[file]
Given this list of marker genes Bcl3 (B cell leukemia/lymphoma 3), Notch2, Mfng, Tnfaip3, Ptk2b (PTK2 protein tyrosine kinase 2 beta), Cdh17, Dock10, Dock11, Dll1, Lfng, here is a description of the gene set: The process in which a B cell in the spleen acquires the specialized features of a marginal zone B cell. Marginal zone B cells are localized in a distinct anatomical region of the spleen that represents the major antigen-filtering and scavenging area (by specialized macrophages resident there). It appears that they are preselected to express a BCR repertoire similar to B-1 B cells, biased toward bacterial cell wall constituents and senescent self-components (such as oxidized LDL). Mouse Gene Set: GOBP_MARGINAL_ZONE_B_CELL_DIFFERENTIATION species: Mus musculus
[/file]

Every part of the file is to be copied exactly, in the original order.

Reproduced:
Given this list of marker genes Bcl3 (B cell leukemia/lymphoma 3), Notch2, Mfng, Tnfaip3, Ptk2b (PTK2 protein tyrosine kinase 2 beta), Cdh17, Dock10, Dock11, Dll1, Lfng, here is a description of the gene set: The process in which a B cell in the spleen acquires the specialized features of a marginal zone B cell. Marginal zone B cells are localized in a distinct anatomical region of the spleen that represents the major antigen-filtering and scavenging area (by specialized macrophages resident there). It appears that they are preselected to express a BCR repertoire similar to B-1 B cells, biased toward bacterial cell wall constituents and senescent self-components (such as oxidized LDL). Mouse Gene Set: GOBP_MARGINAL_ZONE_B_CELL_DIFFERENTIATION species: Mus musculus